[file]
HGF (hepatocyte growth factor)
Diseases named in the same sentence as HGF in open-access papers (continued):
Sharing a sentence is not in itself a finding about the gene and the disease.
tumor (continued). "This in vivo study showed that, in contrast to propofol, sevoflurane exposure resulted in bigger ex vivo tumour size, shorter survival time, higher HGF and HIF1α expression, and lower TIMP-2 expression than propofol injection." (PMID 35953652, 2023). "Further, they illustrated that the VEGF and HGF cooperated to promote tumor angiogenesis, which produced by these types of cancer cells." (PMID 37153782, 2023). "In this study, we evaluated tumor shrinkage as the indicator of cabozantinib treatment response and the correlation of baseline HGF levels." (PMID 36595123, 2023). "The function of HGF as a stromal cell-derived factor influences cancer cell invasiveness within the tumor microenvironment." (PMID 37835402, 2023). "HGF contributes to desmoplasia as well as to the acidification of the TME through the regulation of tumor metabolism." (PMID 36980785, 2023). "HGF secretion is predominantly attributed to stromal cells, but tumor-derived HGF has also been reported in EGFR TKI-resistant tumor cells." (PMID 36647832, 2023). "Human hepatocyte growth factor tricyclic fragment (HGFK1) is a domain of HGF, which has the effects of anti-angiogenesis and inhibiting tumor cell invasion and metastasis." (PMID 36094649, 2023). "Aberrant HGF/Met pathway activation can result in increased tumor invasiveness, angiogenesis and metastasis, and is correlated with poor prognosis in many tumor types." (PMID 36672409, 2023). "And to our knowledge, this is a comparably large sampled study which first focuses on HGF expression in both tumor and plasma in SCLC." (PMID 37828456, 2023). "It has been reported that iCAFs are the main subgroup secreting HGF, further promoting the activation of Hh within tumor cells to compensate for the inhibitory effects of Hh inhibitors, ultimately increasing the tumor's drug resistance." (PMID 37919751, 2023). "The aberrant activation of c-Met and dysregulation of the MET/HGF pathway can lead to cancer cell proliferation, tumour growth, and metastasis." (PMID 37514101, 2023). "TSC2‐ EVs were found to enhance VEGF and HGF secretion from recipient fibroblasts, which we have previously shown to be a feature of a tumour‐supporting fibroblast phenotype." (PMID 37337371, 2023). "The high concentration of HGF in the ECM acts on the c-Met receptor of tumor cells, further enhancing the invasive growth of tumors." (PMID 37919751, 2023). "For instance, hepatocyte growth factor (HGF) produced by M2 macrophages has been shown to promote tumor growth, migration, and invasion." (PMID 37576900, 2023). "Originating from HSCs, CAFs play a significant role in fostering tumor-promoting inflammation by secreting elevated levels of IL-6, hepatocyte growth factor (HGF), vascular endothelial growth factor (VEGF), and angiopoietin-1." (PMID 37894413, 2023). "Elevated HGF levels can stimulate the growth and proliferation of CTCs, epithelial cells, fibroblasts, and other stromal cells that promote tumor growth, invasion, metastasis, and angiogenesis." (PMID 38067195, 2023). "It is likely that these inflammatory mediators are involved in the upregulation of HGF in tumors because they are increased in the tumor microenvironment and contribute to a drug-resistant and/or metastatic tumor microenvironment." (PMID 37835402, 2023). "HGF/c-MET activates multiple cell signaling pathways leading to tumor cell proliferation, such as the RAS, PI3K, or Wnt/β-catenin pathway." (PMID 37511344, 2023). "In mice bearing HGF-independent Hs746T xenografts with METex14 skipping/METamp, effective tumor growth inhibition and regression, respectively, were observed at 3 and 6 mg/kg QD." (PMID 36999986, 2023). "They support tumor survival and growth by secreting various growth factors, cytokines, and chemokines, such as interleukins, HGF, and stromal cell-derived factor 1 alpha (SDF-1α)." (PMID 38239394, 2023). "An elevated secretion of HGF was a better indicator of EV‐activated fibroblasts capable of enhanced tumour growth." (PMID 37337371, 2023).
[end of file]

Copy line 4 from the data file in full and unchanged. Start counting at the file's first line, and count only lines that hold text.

tumor (continued). "This in vivo study showed that, in contrast to propofol, sevoflurane exposure resulted in bigger ex vivo tumour size, shorter survival time, higher HGF and HIF1α expression, and lower TIMP-2 expression than propofol injection." (PMID 35953652, 2023). "Further, they illustrated that the VEGF and HGF cooperated to promote tumor angiogenesis, which produced by these types of cancer cells." (PMID 37153782, 2023). "In this study, we evaluated tumor shrinkage as the indicator of cabozantinib treatment response and the correlation of baseline HGF levels." (PMID 36595123, 2023). "The function of HGF as a stromal cell-derived factor influences cancer cell invasiveness within the tumor microenvironment." (PMID 37835402, 2023). "HGF contributes to desmoplasia as well as to the acidification of the TME through the regulation of tumor metabolism." (PMID 36980785, 2023). "HGF secretion is predominantly attributed to stromal cells, but tumor-derived HGF has also been reported in EGFR TKI-resistant tumor cells." (PMID 36647832, 2023). "Human hepatocyte growth factor tricyclic fragment (HGFK1) is a domain of HGF, which has the effects of anti-angiogenesis and inhibiting tumor cell invasion and metastasis." (PMID 36094649, 2023). "Aberrant HGF/Met pathway activation can result in increased tumor invasiveness, angiogenesis and metastasis, and is correlated with poor prognosis in many tumor types." (PMID 36672409, 2023). "And to our knowledge, this is a comparably large sampled study which first focuses on HGF expression in both tumor and plasma in SCLC." (PMID 37828456, 2023). "It has been reported that iCAFs are the main subgroup secreting HGF, further promoting the activation of Hh within tumor cells to compensate for the inhibitory effects of Hh inhibitors, ultimately increasing the tumor's drug resistance." (PMID 37919751, 2023). "The aberrant activation of c-Met and dysregulation of the MET/HGF pathway can lead to cancer cell proliferation, tumour growth, and metastasis." (PMID 37514101, 2023). "TSC2‐ EVs were found to enhance VEGF and HGF secretion from recipient fibroblasts, which we have previously shown to be a feature of a tumour‐supporting fibroblast phenotype." (PMID 37337371, 2023). "The high concentration of HGF in the ECM acts on the c-Met receptor of tumor cells, further enhancing the invasive growth of tumors." (PMID 37919751, 2023). "For instance, hepatocyte growth factor (HGF) produced by M2 macrophages has been shown to promote tumor growth, migration, and invasion." (PMID 37576900, 2023). "Originating from HSCs, CAFs play a significant role in fostering tumor-promoting inflammation by secreting elevated levels of IL-6, hepatocyte growth factor (HGF), vascular endothelial growth factor (VEGF), and angiopoietin-1." (PMID 37894413, 2023). "Elevated HGF levels can stimulate the growth and proliferation of CTCs, epithelial cells, fibroblasts, and other stromal cells that promote tumor growth, invasion, metastasis, and angiogenesis." (PMID 38067195, 2023). "It is likely that these inflammatory mediators are involved in the upregulation of HGF in tumors because they are increased in the tumor microenvironment and contribute to a drug-resistant and/or metastatic tumor microenvironment." (PMID 37835402, 2023). "HGF/c-MET activates multiple cell signaling pathways leading to tumor cell proliferation, such as the RAS, PI3K, or Wnt/β-catenin pathway." (PMID 37511344, 2023). "In mice bearing HGF-independent Hs746T xenografts with METex14 skipping/METamp, effective tumor growth inhibition and regression, respectively, were observed at 3 and 6 mg/kg QD." (PMID 36999986, 2023). "They support tumor survival and growth by secreting various growth factors, cytokines, and chemokines, such as interleukins, HGF, and stromal cell-derived factor 1 alpha (SDF-1α)." (PMID 38239394, 2023). "An elevated secretion of HGF was a better indicator of EV‐activated fibroblasts capable of enhanced tumour growth." (PMID 37337371, 2023).